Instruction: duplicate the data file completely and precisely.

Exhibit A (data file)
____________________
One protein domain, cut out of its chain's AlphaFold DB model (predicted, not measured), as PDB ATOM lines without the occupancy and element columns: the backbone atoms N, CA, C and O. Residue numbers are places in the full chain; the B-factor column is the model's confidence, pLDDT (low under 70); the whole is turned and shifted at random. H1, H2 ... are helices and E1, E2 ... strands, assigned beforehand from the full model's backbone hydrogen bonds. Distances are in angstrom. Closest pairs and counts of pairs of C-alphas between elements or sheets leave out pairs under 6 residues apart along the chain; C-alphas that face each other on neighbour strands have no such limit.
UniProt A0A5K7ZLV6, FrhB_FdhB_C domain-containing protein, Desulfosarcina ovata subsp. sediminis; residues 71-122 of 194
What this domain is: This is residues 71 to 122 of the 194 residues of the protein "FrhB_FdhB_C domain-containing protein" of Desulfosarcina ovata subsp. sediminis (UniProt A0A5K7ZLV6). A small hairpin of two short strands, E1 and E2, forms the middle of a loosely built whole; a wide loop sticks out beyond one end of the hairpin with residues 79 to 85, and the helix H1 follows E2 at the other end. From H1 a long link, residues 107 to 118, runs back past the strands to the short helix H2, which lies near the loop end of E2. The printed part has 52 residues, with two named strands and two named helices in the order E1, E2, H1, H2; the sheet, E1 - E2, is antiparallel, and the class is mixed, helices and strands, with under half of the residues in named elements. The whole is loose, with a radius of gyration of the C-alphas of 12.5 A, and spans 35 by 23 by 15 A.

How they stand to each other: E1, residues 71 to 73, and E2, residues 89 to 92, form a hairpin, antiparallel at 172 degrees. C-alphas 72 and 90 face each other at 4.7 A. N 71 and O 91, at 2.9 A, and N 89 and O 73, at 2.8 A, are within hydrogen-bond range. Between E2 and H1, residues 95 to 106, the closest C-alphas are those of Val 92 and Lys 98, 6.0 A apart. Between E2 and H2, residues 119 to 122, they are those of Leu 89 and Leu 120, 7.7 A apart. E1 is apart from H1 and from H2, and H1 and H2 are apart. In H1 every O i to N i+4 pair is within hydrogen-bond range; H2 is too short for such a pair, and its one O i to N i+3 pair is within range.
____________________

One protein domain, cut out of its chain's AlphaFold DB model (predicted, not measured), as PDB ATOM lines without the occupancy and element columns: the backbone atoms N, CA, C and O. Residue numbers are places in the full chain; the B-factor column is the model's confidence, pLDDT (low under 70); the whole is turned and shifted at random. H1, H2 ... are helices and E1, E2 ... strands, assigned beforehand from the full model's backbone hydrogen bonds. Distances are in angstrom. Closest pairs and counts of pairs of C-alphas between elements or sheets leave out pairs under 6 residues apart along the chain; C-alphas that face each other on neighbour strands have no such limit.
UniProt A0A5K7ZLV6, FrhB_FdhB_C domain-containing protein, Desulfosarcina ovata subsp. sediminis; residues 71-122 of 194
What this domain is: This is residues 71 to 122 of the 194 residues of the protein "FrhB_FdhB_C domain-containing protein" of Desulfosarcina ovata subsp. sediminis (UniProt A0A5K7ZLV6). A small hairpin of two short strands, E1 and E2, forms the middle of a loosely built whole; a wide loop sticks out beyond one end of the hairpin with residues 79 to 85, and the helix H1 follows E2 at the other end. From H1 a long link, residues 107 to 118, runs back past the strands to the short helix H2, which lies near the loop end of E2. The printed part has 52 residues, with two named strands and two named helices in the order E1, E2, H1, H2; the sheet, E1 - E2, is antiparallel, and the class is mixed, helices and strands, with under half of the residues in named elements. The whole is loose, with a radius of gyration of the C-alphas of 12.5 A, and spans 35 by 23 by 15 A.

How they stand to each other: E1, residues 71 to 73, and E2, residues 89 to 92, form a hairpin, antiparallel at 172 degrees. C-alphas 72 and 90 face each other at 4.7 A. N 71 and O 91, at 2.9 A, and N 89 and O 73, at 2.8 A, are within hydrogen-bond range. Between E2 and H1, residues 95 to 106, the closest C-alphas are those of Val 92 and Lys 98, 6.0 A apart. Between E2 and H2, residues 119 to 122, they are those of Leu 89 and Leu 120, 7.7 A apart. E1 is apart from H1 and from H2, and H1 and H2 are apart. In H1 every O i to N i+4 pair is within hydrogen-bond range; H2 is too short for such a pair, and its one O i to N i+3 pair is within range.